Praise for Bass Culture:
'Bradley leaves no stone unturned in a coruscating rollercoaster ride through murder, major label gripes, ganja paranoia and racism, the first comprehensive history of every aspect of reggae
A brilliant, comprehensive history of Jamaica's principal twentieth century art form, Bradley deftly intertwines the the key themes of the Caribbean island's chaotic music industry and its checkered social history. Essential ( Q Magazine
What makes Bas s Culture
such an absorbing read is how easily Bradley joins the dots between the music and the culture ... a fascinating exploration, expansive and exacting ( Irish Times
Dizzying in its scope yet at the same time meticulous in its attention to detail, written with passion, style and gusto ( Independent on Sunday
The most thorough attempt yet to tell reggae's whole story ... he is as attentive to the island's shifting social and political scene as he is to the gradual evolution of the music ( Sunday Times
An excellent account of the origins and development of reggae, skilfully locates each phase in the music's evolution and achieves this in an admirably lucid style ( Independent
In Lloyd Bradley's long-awaited history, the ghettos and the ganja are explored alongside Independence and international relations to produce the definitive account. An informed analysis and an intoxicating aural history ( GQ
) Sounds like London
is a must-read if you're into the history of black input into London club culture (Norman Jay MBE 2013-08-01)
Epic ... Sounds Like London
is chock-full of fascinating, often forgotten characters ... a major work, and a worthy tribute to a vibrant and innovative culture. (Kevin EG Perry NME
I found myself riveted by descriptions of events and people I knew, but had never seen in print; even more so by what I learnt ... fascinating ... an honest and passionate celebration of not just the music, but the courage, tenacity and guile of the people who made it (Courttia Newland FT
Hugely entertaining ... full of stories of artists living fresh lives in the capital - and making themselves in the process such an intrinsic part of the British pop landscape. (Rob Fitzpatrick Sunday Times
Enlightening ... Sounds Like London
is a major achievement ... Breezily written but always politically astute and critically sharp, it makes telling use of new interviews with important figures such as jazzman Russell Henderson and Eddy Grant. Enterprising radio commissioners should rush to give Bradley a regular show. (Sukhdev Sandhu Guardian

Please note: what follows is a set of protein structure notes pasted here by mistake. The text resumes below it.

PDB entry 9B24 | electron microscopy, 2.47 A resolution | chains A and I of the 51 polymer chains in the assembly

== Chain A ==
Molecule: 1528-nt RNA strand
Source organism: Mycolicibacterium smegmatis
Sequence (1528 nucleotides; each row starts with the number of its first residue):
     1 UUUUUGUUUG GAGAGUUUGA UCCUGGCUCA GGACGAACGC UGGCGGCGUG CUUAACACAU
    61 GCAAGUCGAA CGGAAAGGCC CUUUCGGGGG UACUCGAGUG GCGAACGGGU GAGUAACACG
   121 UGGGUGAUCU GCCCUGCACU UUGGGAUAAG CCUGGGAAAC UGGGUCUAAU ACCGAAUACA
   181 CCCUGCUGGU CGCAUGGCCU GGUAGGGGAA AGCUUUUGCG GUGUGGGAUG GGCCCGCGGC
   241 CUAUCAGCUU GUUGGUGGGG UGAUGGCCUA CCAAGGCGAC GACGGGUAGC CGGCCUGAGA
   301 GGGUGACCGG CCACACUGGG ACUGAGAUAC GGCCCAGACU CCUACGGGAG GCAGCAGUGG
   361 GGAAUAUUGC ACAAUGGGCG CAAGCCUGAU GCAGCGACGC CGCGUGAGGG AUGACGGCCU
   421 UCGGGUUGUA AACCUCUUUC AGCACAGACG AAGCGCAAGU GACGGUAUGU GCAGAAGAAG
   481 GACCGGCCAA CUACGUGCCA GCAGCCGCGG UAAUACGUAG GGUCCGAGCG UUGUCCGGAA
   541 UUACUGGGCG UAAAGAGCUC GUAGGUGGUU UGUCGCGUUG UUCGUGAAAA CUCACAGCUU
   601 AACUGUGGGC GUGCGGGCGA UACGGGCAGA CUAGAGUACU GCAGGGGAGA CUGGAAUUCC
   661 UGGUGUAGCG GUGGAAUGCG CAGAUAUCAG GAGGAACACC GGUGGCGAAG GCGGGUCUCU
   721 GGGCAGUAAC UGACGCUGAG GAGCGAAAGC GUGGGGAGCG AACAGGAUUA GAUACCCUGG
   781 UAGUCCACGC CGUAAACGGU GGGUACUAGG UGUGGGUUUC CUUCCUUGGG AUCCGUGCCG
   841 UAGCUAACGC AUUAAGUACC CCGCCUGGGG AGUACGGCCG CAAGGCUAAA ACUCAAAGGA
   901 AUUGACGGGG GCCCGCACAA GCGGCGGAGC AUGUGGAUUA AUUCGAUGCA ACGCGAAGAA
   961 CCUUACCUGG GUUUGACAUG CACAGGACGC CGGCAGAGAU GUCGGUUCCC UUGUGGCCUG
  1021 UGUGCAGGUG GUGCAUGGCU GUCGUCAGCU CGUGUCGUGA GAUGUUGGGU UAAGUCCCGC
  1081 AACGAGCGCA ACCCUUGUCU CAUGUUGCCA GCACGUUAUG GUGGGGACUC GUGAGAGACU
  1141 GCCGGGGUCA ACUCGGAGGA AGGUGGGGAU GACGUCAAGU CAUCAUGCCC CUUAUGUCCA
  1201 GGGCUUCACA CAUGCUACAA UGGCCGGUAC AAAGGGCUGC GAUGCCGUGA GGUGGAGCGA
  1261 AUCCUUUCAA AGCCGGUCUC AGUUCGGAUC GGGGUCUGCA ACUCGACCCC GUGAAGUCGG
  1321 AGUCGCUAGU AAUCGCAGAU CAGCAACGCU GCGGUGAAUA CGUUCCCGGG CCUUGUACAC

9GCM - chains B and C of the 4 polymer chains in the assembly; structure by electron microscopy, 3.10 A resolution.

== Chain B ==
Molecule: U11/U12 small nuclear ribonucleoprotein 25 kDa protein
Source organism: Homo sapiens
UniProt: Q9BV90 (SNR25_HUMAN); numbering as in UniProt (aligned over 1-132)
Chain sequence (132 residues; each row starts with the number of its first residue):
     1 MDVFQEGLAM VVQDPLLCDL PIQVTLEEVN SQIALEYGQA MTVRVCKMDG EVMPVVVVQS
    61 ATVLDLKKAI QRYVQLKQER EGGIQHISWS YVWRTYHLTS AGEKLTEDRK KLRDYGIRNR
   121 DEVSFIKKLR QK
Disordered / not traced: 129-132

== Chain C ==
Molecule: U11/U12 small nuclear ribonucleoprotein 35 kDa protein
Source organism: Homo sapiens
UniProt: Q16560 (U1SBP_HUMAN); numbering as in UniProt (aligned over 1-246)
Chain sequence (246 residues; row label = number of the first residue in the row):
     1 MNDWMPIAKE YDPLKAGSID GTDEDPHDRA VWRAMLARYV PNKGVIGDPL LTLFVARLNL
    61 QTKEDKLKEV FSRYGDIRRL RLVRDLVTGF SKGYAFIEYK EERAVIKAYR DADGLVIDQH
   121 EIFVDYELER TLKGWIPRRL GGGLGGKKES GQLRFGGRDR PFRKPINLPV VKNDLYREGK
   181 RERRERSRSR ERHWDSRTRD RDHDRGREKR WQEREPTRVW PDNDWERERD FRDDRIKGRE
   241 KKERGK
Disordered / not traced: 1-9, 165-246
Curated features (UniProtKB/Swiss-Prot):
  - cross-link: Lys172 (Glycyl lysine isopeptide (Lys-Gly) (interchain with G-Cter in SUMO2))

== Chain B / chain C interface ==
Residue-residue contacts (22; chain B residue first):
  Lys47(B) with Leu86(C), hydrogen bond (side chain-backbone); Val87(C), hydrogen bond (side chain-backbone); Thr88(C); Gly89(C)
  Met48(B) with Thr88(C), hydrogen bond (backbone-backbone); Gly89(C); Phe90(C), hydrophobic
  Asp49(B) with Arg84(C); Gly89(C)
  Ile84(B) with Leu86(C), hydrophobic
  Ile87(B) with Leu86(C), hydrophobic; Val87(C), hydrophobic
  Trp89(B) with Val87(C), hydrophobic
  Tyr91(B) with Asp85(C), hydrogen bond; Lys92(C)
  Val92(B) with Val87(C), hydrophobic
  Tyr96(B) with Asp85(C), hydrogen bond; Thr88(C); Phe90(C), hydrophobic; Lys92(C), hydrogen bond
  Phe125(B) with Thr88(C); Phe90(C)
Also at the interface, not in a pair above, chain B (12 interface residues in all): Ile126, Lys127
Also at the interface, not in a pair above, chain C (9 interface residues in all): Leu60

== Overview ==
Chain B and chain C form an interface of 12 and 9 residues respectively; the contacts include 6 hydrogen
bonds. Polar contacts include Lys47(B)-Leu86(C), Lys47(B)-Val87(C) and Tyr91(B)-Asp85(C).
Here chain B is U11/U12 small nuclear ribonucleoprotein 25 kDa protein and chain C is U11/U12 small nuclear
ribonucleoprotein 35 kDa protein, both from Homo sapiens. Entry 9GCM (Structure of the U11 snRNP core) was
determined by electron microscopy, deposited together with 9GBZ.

Illuminating ... The research and the interviews, as well as the author's comprehensive but lightly worn knowledge, elevate this book from being just a list of notable anniversaries and dry facts. Because of Bradley's background as a serious music journalist, he is well equipped for this kind of intensive curation and he never neglects the art of crafting a lovely sentence. (Bim Adewunmi New Statesman
Jam-packed with vivid stories and essential info that places the reader right where the action is (Lois Wilson Mojo
Meticulous and exhaustive, Sounds Like London
is a hugely entertaining and informative look at how black music has shaped the musical output of the city over the decades ... on everything from drum and bass to steel drum bands, Sounds Like London
is an informed and entertaining trawl through a fascinating topic. (Doug Johnstone Big Issue
Lloyd Bradley's gallop of a book is as much about social transition as music ... Bradley writes with panache ... this exceptional work can sit proudly beside the author's earlier Bass Culture: When Reggae Was King
, the definitive account of the glory days of the Jamaican music industry. (Margaret Busby Independent
2013-09-21) Sounds Like London
, Lloyd Bradley's thoughtful survey of black music in the British capital ... Sounds Like London
, a thoroughly enjoyable cultural history, captures the excitement and beauty of a music that changed the face of Britain for good. (Ian Thomson Sunday Telegraph
Meticulously researched and illustrated (Karl Dallas Morning Star
Bradley is the man for the job ... impressive (Jim Carroll Irish Times
For as long as people have been migrating to London, so has their music. An essential link to home, music also has the power to shape communities in surprising ways.
Black music has been part of London's landscape since the First World War, when the Southern Syncopated Orchestra brought jazz to the capital. Following the wave of Commonwealth immigration, its sounds and styles took up residence to become the foundation of the city's youth culture.
Sounds Like London tells the story of the music and the larger-than-life characters making it, journeying from Soho jazz clubs to Brixton blues parties to King's Cross warehouse raves to the streets of Notting Hill - and onto sound systems everywhere. As well as a journey through the musical history of London, Sounds Like London is about the shaping of a city, and in turn the whole nation, through music.
Contributors include Eddy Grant, Osibisa, Russell Henderson, Dizzee Rascal and Trevor Nelson, with an introduction by Soul2Soul's Jazzie B.
„Über diesen Titel“ kann sich auf eine andere Ausgabe dieses Titels beziehen.